At 'fun' dentists, young patients grin while they bear it

January 26, 1993|By Deidre Nerreau McCabe | Deidre Nerreau McCabe,Staff Writer

Your kids would rather eat a tub of Brussels sprouts than go to the dentist, you say?

Well, what if there were video games, toys and prizes to be had? How about a Game Boy at every dental station?

Linda Curry's children "couldn't wait to get here today," the Pasadena mother of two said yesterday.

And Anita Cline of Annapolis said that her children "look forward to coming." In fact, the one who "didn't get to come today was mad," she added.

What's going on here? Are we really talking about the dentist?

We are if we're talking about Drs. C. "Jay" Tull III and Gregg T. Behling, who have a busy practice in Arnold. They are among a handful of county dentists who specialize in treating children.

While the walls of other dentists' offices are done in tastefully muted colors, these have brightly stenciled borders.

There is a playhouse in the waiting room and stuffed animals and toys in the treatment areas.

"The entire facility is geared up for kids," said Dr. Tull, who has had a pediatric practice in Arnold for nine years. "It's open, bright, colorful. Parents bring them here because they like the environment. Why not bring a kid someplace that's fun and less threatening?"

Mrs. Curry agreed that extra touches, like drawers stuffed with treats and prizes can turn a potentially difficult experience into a pleasant one.

She took her son, Ryne, 7, "to a regular dentist and he wasn't happy at all," she said. "They just brought him back, sat him in the chair. The offices were dreary. It wasn't child oriented at all. Here, they make it fun."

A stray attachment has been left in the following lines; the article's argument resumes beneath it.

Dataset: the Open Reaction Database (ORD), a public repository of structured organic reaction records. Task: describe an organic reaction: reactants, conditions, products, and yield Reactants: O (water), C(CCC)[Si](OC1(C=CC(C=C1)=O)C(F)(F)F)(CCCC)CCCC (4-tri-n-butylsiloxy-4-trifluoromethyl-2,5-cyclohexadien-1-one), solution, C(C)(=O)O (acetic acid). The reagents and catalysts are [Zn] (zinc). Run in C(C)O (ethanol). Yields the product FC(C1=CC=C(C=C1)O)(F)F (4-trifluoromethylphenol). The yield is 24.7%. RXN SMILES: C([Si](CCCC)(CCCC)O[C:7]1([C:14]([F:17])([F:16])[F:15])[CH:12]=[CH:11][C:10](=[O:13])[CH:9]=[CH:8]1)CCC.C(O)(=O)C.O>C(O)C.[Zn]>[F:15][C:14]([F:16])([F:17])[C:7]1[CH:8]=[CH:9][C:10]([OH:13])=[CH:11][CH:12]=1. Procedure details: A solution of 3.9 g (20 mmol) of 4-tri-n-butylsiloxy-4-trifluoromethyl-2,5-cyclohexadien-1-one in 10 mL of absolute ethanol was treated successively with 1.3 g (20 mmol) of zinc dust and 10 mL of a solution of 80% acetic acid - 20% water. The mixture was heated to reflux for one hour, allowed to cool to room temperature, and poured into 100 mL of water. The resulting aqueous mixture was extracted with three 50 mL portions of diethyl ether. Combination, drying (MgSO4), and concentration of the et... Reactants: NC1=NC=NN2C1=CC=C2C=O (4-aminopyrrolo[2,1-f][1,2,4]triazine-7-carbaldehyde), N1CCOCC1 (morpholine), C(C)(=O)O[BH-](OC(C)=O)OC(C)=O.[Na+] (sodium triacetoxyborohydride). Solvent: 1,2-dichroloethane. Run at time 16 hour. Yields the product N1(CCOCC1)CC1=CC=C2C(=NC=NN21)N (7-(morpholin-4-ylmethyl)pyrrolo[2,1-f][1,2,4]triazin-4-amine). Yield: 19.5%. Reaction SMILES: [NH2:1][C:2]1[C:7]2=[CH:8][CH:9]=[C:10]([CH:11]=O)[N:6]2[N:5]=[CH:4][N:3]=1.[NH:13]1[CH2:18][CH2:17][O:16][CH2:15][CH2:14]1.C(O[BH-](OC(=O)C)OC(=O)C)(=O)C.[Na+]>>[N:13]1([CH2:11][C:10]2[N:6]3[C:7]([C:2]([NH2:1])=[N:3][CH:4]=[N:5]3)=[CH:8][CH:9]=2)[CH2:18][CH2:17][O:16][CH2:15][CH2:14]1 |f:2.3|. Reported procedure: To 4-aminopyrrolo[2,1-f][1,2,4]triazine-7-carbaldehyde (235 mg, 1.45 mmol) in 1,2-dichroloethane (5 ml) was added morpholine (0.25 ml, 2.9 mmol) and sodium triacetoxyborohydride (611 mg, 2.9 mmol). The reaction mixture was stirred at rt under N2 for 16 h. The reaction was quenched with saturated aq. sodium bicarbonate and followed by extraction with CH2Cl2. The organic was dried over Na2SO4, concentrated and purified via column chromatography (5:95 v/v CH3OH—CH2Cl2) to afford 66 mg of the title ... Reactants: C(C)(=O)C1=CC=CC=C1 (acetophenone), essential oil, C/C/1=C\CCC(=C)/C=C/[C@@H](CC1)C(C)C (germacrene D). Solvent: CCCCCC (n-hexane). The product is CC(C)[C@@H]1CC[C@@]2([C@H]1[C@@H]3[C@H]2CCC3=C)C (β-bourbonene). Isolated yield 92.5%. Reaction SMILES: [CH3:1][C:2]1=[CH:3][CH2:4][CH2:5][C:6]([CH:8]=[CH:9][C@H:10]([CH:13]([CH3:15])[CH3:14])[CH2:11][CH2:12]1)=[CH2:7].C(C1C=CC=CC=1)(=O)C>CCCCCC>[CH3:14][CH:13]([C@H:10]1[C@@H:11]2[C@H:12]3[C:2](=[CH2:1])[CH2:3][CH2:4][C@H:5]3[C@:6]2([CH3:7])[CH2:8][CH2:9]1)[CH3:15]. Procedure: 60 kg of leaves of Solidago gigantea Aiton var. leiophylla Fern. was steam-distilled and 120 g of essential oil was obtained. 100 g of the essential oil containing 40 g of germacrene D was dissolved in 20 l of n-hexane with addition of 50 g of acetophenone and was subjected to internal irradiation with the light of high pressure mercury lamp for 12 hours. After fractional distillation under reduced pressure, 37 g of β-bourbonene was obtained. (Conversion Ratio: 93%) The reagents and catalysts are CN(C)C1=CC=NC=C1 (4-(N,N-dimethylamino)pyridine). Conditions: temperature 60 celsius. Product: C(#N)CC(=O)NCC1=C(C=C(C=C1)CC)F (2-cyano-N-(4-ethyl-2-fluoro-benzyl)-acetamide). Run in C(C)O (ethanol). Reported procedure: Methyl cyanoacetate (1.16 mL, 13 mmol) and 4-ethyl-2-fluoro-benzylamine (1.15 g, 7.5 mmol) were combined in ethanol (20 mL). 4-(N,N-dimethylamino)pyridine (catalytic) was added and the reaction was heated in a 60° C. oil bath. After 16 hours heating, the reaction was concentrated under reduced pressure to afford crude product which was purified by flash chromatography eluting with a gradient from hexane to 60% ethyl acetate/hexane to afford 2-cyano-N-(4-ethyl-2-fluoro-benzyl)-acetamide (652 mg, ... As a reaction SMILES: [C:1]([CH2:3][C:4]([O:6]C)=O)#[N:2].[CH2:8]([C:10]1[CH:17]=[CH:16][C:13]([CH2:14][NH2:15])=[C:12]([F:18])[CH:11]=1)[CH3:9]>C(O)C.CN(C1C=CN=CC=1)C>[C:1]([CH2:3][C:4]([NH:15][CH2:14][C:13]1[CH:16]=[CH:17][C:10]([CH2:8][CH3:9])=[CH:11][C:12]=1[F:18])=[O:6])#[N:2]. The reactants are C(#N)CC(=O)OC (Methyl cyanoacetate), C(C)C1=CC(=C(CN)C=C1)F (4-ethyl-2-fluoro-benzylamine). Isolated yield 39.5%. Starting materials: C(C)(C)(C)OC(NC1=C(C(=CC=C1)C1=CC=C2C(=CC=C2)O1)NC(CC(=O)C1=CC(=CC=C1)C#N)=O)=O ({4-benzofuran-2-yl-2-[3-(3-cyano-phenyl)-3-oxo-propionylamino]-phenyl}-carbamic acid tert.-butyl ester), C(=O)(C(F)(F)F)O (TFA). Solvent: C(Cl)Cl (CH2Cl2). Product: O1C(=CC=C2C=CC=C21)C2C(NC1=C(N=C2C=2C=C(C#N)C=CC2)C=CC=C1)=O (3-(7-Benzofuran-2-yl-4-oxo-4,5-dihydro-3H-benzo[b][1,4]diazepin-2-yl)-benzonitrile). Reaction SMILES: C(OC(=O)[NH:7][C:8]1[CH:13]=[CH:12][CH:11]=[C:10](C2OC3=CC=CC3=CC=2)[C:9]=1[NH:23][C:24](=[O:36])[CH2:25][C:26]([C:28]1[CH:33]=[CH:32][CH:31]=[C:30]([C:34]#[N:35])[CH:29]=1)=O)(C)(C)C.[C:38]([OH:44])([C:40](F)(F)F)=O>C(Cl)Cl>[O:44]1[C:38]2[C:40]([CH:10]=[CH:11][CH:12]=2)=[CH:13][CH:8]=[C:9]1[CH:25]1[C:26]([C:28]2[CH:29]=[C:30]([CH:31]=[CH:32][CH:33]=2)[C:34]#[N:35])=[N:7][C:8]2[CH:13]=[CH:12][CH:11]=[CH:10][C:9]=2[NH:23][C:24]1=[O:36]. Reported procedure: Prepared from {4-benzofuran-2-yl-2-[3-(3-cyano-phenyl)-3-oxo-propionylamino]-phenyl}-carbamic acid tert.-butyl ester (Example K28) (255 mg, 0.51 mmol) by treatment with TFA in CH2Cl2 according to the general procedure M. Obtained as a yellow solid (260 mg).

Yesterday, the half dozen youngsters receiving a variety of treatments at the Arnold office seemed to be having a dandy time.

Ryne and his four-year-old sister, Lacey, smiled happily into a mirror as they practiced brushing their teeth for a good five minutes. Britney Sullivan stood on a stool playing a "Ms. PAC" video game after her appointment. Her mother had to ask her to leave.

"She loves it. She can't wait till the next time she gets to come," said Vivian Sullivan of Stevensville.

Dr. Carol Orlando, a pediatric dentist in Crofton, said parents might chose a dentist who specializes in children over a regular dentist because they have two years of specialized training.

"Parents choose a pediatric dentist because they are looking for specialized care," she said.

Dr. Tull gave another reason: "We love kids. It's fun."

Pediatric dentists are relatively rare -- the Anne Arundel County phone book lists only a half dozen of them among dozens of regular dentists.

But the idea is growing in popularity, said Dr. Nilda Collins, an Annapolis pediatric dentist.

"A lot of people are not aware that there is such a specialty," she said. "But I see a trend toward this. I think we will see more in the future."

Pediatric dentistry is one of eight dental specialties that require additional training after dental school.

Pediatric dentists see children from infancy, for special problems and screenings, through early adulthood.

The American Academy of Pediatric Dentistry suggests that children have their first screening, which is less involved than a cleaning but can pick up potential problems, by age 1.

Dr. Collins said good dental care from an early age can head off many problems later on.

"Our whole goal is preventive," she said. "Our goal is to keep children cavity-free."

Children aren't always the best patients, said Dr. Tull.

They often have to be coaxed and distracted, and some dentists may not want to treat children for that reason.

But, to him, a difficult child is just part of a day's work.

"Sure, there's some challenging patients," said Dr. Tull. "But for every challenging one, there are 20 who are just great."

"They keep you charged up," added Dr. Behling. "It's really fun to treat kids."

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